Is Lou Dobbs Running for Office? Watch the man holding the trial balloons.

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Former CNN anchorman Lou Dobbs has been publicly musing about the possibility of running for high office - perhaps the Senate seat currently held by New Jersey's Bob Menendez; perhaps the White House. It's not the first time his name has been floated as a candidate, but this time, I think he might be serious, because he's got one of the most powerful PR strategists in the industry shaping his message. If you want to understand what Dobbs might be up to, keep your eyes on Robert Dilenschneider.

First, some background. Dobbs, 64, abruptly left his anchor post at CNN Nov. 11 after months of controversy over his nightly news show, which frequently focused on the problem of illegal immigration as a central cause of many of the United Statea' economic and social ills. Critics charged that Dobbs frequently based his reports on false or distorted information. Reportedly, Dobbs had been admonished by CNN president Jonathan Klein to focus on straight reporting on his television show and save his advocacy for his syndicated radio show.

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The news that Dobbs might be considering a run for office came in a radio interview with former Republican presidential candidate and Senator Fred Thompson, according to a Nov. 24 New York Times story. In that story, follow-up questions were being fielded by Dilenschneider, the former CEO of the powerful Hill & Knowlton PR chain. Dilenschneider offered that a run for President would likely be preceded by a run for the Senate. But incumbent Senator Bob Menendez's term ends in 2012 - the same year as the presidential election. That's why Josh Marshall from Talking Points Memo decided that Dobbs shouldn't be taken seriously as a political candidate. It was a misstep, to be sure.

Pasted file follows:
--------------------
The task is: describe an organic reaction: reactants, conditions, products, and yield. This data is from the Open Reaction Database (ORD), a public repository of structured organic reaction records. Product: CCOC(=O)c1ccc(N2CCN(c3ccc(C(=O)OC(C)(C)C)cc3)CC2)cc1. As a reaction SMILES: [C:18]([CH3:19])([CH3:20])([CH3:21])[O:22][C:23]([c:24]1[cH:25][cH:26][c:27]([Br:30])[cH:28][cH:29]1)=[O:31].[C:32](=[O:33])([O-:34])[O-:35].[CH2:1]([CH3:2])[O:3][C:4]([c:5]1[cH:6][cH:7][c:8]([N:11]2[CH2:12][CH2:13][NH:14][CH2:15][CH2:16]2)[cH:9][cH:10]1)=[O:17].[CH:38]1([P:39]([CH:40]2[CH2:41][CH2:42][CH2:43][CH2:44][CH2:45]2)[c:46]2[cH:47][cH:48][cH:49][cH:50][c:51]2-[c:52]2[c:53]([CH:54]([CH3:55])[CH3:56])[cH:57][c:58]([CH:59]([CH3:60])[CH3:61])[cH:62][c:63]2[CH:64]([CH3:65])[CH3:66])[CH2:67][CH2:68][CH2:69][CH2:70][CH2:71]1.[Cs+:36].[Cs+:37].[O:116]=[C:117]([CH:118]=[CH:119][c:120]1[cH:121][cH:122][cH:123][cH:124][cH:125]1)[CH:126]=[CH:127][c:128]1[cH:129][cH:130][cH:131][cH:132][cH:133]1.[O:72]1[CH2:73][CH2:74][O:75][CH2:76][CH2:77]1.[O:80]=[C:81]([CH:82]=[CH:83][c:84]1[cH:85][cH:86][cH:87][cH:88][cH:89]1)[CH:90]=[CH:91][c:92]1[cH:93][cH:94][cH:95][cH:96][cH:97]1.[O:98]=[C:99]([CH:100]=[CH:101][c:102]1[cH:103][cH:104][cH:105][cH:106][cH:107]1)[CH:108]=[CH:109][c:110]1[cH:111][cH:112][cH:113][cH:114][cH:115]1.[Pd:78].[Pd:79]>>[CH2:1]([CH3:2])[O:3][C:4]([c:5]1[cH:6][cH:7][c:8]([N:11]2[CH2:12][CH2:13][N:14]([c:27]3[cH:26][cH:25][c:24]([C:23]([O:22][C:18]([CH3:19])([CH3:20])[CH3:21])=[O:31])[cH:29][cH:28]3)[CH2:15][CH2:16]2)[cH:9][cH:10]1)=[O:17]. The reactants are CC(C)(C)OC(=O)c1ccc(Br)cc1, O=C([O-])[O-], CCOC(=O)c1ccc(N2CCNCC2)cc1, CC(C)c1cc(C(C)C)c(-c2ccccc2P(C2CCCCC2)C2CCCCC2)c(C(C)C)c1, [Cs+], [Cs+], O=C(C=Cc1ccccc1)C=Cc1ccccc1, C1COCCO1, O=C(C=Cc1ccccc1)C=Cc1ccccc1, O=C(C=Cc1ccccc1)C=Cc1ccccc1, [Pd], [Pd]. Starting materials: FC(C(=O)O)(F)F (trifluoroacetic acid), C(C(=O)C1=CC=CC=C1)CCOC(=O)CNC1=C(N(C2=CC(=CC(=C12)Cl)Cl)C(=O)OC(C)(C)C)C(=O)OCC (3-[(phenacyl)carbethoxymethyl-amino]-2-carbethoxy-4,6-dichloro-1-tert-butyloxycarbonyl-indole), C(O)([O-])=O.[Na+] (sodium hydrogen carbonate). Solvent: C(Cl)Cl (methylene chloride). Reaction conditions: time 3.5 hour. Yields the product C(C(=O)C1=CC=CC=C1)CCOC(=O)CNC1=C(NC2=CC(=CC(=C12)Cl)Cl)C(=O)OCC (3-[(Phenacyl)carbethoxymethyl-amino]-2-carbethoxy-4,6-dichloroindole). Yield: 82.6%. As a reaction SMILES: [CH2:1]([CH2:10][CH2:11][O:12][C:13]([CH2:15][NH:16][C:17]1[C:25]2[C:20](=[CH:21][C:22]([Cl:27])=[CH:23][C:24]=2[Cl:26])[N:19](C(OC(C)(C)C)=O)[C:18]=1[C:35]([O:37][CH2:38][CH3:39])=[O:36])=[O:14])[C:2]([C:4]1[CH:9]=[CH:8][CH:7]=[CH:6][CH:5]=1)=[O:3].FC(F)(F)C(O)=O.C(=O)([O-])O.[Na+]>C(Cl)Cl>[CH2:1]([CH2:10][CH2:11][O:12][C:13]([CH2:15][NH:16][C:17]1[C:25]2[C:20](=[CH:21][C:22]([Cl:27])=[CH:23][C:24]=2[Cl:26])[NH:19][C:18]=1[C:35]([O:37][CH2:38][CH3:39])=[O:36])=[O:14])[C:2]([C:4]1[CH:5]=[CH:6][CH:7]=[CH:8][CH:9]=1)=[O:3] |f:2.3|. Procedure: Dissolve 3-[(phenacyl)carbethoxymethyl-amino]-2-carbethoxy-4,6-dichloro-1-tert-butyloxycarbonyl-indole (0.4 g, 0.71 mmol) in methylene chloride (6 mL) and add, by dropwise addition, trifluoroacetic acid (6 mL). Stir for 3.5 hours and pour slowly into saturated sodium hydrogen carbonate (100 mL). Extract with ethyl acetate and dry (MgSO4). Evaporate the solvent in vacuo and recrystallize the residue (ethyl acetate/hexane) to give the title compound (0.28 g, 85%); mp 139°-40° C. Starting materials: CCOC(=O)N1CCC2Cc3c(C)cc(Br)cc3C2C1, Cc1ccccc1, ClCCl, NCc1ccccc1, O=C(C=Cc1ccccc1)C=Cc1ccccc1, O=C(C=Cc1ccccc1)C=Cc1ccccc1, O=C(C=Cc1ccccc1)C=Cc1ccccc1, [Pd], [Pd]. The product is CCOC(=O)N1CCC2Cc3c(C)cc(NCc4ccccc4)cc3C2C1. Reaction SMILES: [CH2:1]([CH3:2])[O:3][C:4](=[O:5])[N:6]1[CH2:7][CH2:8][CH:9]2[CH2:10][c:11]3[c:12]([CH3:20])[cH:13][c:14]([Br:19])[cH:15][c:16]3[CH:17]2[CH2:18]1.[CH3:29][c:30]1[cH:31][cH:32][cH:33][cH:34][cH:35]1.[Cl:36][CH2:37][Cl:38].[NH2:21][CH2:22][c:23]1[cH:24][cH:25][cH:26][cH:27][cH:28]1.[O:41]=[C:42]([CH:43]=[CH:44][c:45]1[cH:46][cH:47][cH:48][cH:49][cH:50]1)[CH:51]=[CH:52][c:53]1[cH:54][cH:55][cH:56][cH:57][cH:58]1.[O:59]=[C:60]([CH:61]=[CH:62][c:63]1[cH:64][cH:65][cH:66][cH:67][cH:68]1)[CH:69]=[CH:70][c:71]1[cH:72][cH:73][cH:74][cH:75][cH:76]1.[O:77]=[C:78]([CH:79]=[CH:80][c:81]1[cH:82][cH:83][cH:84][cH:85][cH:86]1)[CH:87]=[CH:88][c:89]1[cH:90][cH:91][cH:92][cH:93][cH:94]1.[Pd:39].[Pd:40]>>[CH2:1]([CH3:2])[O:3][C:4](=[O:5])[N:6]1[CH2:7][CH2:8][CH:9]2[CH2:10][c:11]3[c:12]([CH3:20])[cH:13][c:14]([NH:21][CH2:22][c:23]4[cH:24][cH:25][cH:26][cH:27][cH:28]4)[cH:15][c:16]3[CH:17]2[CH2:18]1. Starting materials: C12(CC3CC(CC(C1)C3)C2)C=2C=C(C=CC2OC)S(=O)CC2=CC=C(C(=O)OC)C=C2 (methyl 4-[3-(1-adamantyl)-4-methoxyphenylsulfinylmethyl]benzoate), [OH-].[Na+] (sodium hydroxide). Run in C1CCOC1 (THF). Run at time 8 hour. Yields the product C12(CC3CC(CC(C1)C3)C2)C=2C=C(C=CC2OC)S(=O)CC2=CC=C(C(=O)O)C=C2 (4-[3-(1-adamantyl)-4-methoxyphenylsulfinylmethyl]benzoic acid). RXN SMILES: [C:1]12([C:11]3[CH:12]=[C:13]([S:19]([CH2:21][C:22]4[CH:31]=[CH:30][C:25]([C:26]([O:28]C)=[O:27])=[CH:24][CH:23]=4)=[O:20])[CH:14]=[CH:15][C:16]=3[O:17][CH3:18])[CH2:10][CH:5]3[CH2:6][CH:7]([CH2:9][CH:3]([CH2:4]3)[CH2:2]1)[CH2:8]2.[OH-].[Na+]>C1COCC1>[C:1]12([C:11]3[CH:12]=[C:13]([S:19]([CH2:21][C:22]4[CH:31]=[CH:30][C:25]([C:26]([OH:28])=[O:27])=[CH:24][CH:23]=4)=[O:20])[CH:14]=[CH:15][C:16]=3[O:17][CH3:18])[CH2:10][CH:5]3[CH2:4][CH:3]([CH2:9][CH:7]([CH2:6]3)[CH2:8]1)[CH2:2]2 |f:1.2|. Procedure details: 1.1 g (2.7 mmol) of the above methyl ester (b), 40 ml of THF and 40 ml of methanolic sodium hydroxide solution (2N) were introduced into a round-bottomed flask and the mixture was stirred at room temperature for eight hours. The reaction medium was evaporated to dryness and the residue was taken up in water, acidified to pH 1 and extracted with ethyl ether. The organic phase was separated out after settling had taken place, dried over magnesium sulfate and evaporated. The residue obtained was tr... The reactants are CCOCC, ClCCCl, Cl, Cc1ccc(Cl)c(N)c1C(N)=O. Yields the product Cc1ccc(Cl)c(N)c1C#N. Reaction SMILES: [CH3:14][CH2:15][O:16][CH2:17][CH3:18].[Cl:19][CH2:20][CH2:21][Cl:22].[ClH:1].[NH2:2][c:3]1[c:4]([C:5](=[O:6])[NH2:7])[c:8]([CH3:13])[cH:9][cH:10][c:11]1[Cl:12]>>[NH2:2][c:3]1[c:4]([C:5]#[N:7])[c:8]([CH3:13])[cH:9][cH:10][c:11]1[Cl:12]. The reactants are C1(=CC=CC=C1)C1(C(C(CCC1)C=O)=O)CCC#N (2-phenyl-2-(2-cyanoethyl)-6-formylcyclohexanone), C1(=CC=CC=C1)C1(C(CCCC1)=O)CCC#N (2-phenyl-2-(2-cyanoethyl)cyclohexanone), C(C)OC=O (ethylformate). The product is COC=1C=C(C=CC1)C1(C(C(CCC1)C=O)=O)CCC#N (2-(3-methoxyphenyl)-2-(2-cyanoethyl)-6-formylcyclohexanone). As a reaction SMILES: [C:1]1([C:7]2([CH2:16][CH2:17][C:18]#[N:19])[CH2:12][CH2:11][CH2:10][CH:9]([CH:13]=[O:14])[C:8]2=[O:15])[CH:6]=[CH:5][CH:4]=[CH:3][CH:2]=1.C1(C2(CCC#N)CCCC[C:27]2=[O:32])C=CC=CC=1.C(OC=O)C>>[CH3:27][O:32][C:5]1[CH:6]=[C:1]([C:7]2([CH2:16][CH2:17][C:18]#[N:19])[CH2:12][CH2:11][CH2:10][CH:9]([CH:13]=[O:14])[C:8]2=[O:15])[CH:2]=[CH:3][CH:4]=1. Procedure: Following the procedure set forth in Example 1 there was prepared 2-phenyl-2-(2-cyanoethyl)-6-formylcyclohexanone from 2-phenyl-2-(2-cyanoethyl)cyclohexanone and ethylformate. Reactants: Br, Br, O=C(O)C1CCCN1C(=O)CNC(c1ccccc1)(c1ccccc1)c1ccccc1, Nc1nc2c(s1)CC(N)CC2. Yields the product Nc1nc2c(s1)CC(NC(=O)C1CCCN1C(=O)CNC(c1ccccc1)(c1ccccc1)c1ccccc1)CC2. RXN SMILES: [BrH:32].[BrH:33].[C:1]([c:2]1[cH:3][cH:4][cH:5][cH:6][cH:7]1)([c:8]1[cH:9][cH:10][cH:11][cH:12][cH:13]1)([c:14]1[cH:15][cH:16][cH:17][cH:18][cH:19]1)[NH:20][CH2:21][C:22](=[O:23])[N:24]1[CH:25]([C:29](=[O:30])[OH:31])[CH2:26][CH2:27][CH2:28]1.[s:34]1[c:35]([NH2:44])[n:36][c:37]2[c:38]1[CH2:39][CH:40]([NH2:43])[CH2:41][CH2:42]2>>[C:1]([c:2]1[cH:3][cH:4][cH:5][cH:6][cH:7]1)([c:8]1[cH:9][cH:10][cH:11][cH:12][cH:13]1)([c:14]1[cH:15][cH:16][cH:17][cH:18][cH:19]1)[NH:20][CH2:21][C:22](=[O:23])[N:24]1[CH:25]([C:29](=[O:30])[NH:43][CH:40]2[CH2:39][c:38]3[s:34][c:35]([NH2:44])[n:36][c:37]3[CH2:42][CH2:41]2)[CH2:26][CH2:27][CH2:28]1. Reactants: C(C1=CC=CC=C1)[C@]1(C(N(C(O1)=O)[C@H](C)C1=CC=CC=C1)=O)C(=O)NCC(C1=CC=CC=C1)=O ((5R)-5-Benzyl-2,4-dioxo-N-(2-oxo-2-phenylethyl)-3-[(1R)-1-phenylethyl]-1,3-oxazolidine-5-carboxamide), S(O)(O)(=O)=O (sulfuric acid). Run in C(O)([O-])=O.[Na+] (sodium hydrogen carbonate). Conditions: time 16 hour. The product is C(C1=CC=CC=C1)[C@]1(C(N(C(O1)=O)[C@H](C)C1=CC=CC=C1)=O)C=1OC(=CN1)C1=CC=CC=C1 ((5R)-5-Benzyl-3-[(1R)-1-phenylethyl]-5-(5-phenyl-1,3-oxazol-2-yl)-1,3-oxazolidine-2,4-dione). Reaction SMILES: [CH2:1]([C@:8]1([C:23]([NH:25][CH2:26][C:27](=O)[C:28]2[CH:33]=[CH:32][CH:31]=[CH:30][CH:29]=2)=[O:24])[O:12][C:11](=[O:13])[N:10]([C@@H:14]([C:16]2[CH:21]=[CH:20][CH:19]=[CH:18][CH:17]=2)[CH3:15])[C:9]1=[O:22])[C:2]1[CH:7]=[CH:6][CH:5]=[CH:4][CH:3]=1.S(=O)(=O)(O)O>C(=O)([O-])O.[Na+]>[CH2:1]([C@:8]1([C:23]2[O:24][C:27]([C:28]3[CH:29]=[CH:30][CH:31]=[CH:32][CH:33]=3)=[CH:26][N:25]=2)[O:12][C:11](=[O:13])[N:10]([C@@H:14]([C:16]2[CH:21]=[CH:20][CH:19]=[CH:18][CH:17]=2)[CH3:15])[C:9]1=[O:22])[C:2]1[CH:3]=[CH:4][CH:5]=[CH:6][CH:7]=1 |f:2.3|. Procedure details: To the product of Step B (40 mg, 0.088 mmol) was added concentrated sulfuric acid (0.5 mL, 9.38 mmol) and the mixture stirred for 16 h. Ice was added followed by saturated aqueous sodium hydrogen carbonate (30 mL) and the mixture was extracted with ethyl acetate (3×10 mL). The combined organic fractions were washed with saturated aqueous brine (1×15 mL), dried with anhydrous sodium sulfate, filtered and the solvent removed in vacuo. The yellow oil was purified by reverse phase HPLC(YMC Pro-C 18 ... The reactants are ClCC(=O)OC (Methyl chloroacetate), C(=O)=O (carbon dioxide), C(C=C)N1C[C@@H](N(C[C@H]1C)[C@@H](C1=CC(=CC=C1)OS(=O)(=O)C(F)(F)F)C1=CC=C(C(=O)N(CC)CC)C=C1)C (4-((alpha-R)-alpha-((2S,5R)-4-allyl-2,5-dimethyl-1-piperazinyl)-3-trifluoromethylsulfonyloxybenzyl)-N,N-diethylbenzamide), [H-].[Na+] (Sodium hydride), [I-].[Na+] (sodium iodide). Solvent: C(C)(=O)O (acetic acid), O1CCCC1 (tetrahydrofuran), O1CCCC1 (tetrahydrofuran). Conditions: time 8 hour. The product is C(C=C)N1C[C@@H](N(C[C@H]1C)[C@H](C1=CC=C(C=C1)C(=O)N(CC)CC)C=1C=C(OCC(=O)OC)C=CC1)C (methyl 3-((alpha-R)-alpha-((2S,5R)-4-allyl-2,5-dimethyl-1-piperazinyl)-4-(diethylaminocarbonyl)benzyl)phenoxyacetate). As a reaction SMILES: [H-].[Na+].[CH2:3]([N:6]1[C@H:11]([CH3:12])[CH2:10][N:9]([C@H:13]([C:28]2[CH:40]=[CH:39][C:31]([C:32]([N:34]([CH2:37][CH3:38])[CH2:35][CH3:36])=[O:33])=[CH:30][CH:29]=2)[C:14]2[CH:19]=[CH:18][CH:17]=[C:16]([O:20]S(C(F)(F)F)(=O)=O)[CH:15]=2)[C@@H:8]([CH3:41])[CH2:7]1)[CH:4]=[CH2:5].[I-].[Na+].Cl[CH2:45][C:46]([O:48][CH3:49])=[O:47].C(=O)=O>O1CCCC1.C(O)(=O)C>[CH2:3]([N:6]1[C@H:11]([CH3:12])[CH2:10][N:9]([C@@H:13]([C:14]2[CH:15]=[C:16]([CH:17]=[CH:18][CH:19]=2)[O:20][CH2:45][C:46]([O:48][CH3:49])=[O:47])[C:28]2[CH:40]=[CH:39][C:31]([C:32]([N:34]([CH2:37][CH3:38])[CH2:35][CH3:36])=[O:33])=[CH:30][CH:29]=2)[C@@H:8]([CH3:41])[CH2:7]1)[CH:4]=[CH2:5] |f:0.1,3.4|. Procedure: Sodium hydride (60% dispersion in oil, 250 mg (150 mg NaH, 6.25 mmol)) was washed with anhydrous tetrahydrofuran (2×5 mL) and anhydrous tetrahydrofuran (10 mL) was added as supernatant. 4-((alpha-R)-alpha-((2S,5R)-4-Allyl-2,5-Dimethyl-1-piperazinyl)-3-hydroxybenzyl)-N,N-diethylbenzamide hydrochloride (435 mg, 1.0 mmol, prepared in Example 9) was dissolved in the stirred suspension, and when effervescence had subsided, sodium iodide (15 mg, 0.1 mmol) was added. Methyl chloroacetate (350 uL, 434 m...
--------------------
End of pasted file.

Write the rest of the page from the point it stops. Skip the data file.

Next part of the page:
The Dilienschneider connection

However, if Bob Dilenschneider is fielding questions for Dobbs, something is up. Dilenschneider is a big dog in the PR world, and he doesn't make himself available to just anybody. His books, Power and Influence (the 2007 update of the 1991 volume is subtitled: "The Rules Have Changed"), are widely read among public relations practitioners. His consulting firm, The Dilenschneider Group, serves a select, limited, and largely anonymous client roster.

Before he started his own firm, Dilenschneider served as CEO for the global PR firm Hill and Knowlton from 1986 to 1991. While his tenure was marked by notable successes, there was one embarassing, public and fateful failure and egregious ethical lapse. In August, 1990, Iraq invaded Kuwait.  That October, Hill and Knowlton arranged for the daughter of a Jordanian ambassador  to testify before a meeting of the House of Representatives Human Rights Caucus that she had seen invading Iraqi soldiers storm a Kuwaiti hospital and remove babies from incubators. The young woman, introduced only as "Nayirah" spoke on behalf of a group called "Citizens for a Free Kuwait," which turned out to be a front group created by officials of the exiled Kuwaiti government. At the time, though, her testimony was repeatedly cited as a reason why the US had to go to war.

The caucus chairman, Tom Lantos (D-CA) knew the young woman's real identity, but didn't reveal it. It turned out that Lantos and his committee co-chair, John Porter (R-IL) rented office space at a discount from H&K for the Congressional Human Rights Foundation, an organization they co-chaired that seemed curiously preoccuppied with the welfare of regimes such as Kuwait, not known for their leadership on human rights issues. It also turned out that the Committee for a Free Kuwait made a $50,000 donation to the Congressional Foundation after the US-led invasion of Iraq in early 1991. H&K, it would be revealed, had accepted an $11.9 million contract to gin up US support for an invasion of Iraq.

Hill and Knowlton's role in selling the Gulf War came to light largely because of the investigative reporting of John McArthur, then editor of Harper's magazine, eventually collected in the book, Second Front: Censorship and Propaganda in the 1991 Gulf War. It also became a case study in for students of business ethics. Scholar Robert Van Es wrote that H&K's political advocacy on behalf of Kuwait demonstrated a need for consulting firms to adopt more stringent ethical standards.

Dilenschneider's founding of his consulting firm, along with the publication of Power and Influence, followed his September, 1991 forced departure from H&K. According to a November, 1991 New York Times story, his ouster was linked to a disagreement over business strategy - the Gulf War story hadn't yet been uncovered.

Dilenschneider and Dobbs